I wouldn't say a person needs to do all movements, one effective movement done right is good enough for size. And please note I am speaking about gaining mass exclusively. With regards to gaining mass the muscles don't need to recover as protein synthesis that's still going on from one bout of exercise won't be interefered with by doing more exercises. So far as it goes, all else being irrelevant the more exercises the better. The CNS system may get overloaded and a person may burn out, but that's not the muscles it's their nervous system.

Quote:
If you take someone who day in and day out uses bench press for his sole chest exercise and compare it to someone who alters this with incline and decline and close grips or other grips and even takes time off from bench altogether and does overhead presses, the person who is constantly changing their routine will outgain the one who only benches easily in most cases.


Outgain them in strength or size, as the two aren't on a 1 for 1 relationship and I'm not sure which you're talking about in this last quote? Such a person may get a size advantage, but that's likely the result of strength increases allowing them to lift a greater load over time. I know plenty of people who are quite large but use only one exercise for each muscle group. Some of them on my advice. Switching up the exercises in an overall plan to increase strength is a good idea as long as someone picks the right exercises. And generally yes, strength will follow size and size will follow strength. But there are different variables responsible for each one, and one doesn't always necessarily follow the other. Plenty skinny but fairly strong guys out there, as there are big ones who aren't that strong. It all depends on what factors are being addressed in their training. Generally from the point of view of someone who wants to gain size and doesn't care about strength, switching exercises isn't necessary.

_________________
"But I say unto you, Love your enemies, bless them that curse you, do good to them that hate you, and pray for them which despitefully use you, and persecute you..."


Top
 Profile  
 
 Post subject:
PostPosted: Thu Jan 19, 2006 7:33 pm 
Offline
Member
Member

Joined: Mon Dec 19, 2005 9:41 pm
Posts: 667
Location: Davis, California
So my main concern is that the CNS will get tired and therefore will prevent you from lifting heavy weights. This will in turn, keep you from getting size. As you said, the size you gain is completely a result of how much you can lift. If you are putting less tension on the muscle, then you get less growth.

I guess I am just saying if you only do one exercise and are pushing yourself then you will likely burn out your CNS and this will result in not being able to lift. This to me is definately a concern for gaining size. Although the protein synthesis may be separated from the CNS, the muscle needs both in good order to function properly, and you need to be able to function properly to lift weights.

As for the bench example I say he would outgain them in both. The increased strength and freshness would allow more weight to be lifted more often.

Keep in mind, I am not trying to argue my way is the only way, I am merely saying it is the best way for most people. I am sure there are a select few who can bench and squat only and get great physiques, but these are the minority.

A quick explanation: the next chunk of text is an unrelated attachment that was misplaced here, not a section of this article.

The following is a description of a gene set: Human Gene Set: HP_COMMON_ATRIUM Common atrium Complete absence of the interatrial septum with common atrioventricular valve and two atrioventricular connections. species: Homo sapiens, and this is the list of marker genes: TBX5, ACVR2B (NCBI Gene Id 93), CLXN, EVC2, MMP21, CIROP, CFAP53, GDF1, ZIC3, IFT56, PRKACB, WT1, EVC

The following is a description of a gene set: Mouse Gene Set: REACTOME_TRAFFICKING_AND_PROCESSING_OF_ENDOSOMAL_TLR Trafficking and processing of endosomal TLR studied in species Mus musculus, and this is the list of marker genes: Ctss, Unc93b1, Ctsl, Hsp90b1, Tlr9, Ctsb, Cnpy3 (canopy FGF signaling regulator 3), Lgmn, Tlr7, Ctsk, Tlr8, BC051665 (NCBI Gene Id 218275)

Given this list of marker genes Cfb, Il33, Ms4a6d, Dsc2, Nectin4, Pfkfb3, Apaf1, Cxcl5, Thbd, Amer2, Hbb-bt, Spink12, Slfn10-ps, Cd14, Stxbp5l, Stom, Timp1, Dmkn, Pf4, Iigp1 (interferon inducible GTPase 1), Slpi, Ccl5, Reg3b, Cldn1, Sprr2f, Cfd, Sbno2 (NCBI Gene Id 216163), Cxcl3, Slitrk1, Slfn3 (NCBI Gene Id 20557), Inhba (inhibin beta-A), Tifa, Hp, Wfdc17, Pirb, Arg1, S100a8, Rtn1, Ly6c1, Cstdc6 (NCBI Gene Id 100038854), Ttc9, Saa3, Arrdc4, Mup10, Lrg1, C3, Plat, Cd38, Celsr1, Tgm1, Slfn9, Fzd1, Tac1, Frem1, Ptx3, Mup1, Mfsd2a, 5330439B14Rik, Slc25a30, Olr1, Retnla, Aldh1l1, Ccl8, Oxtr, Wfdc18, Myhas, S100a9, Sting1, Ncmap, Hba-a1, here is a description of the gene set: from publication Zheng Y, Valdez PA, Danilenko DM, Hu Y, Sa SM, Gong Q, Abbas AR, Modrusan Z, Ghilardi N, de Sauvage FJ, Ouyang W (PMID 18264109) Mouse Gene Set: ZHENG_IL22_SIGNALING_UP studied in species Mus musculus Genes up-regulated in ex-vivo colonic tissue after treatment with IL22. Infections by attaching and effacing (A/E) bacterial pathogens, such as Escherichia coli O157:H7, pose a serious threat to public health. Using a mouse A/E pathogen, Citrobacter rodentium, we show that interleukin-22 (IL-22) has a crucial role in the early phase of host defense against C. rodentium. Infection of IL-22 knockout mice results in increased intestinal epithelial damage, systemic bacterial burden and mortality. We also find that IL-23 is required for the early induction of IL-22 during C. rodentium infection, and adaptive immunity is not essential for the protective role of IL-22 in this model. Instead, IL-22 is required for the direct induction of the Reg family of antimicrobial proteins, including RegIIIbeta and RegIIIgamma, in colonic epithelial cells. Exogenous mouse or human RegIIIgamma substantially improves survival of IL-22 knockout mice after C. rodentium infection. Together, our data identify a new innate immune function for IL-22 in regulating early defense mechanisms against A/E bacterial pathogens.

I wouldnt say there are different variables as some are the same. If anything, size is a function of strength and nutrition and strength is a function of the CNS. So in the end size is still related to the recoverability of the CNS. The CNS may be a function of the nutrition and rest etc. I would emphasize how complicated this process is and I think your attempt to separate them is misleading.


Top
 Profile  
 
 Post subject:
PostPosted: Fri Jan 20, 2006 2:17 pm 
Offline
n00b
n00b

Joined: Tue Dec 20, 2005 9:21 am
Posts: 18
Ryan A wrote:
So my main concern is that the CNS will get tired and therefore will prevent you from lifting heavy weights. This will in turn, keep you from getting size. As you said, the size you gain is completely a result of how much you can lift. If you are putting less tension on the muscle, then you get less growth.


It's just from what you lift. It's also how often. Training for strength requires an intensity that makes it necessary for most people to lower their frequency. If their overall goal is gaining mass, that will most likely slow their progress. Likewise, training for size over strength means emphasizing progressive overload, frequency with a relatively consistent overall work volume, which isn't the best way to gain strength quickly.

Quote:
I guess I am just saying if you only do one exercise and are pushing yourself then you will likely burn out your CNS and this will result in not being able to lift. This to me is definately a concern for gaining size. Although the protein synthesis may be separated from the CNS, the muscle needs both in good order to function properly, and you need to be able to function properly to lift weights.


I wouldn't dispute that as we both know it's true. All I would say is there are different approaches when training for size as opposed to strength.

Quote:
As for the bench example I say he would outgain them in both. The increased strength and freshness would allow more weight to be lifted more often.


It would allow more weight to be lifted which would give him a good range of weight to use for working out, and that would be good. The more often I would dispute. As far as I know training for neural aspects will net you overall more efficient recruitment of muscle fibers and more strength but the rate of neural recovery doesn't change much.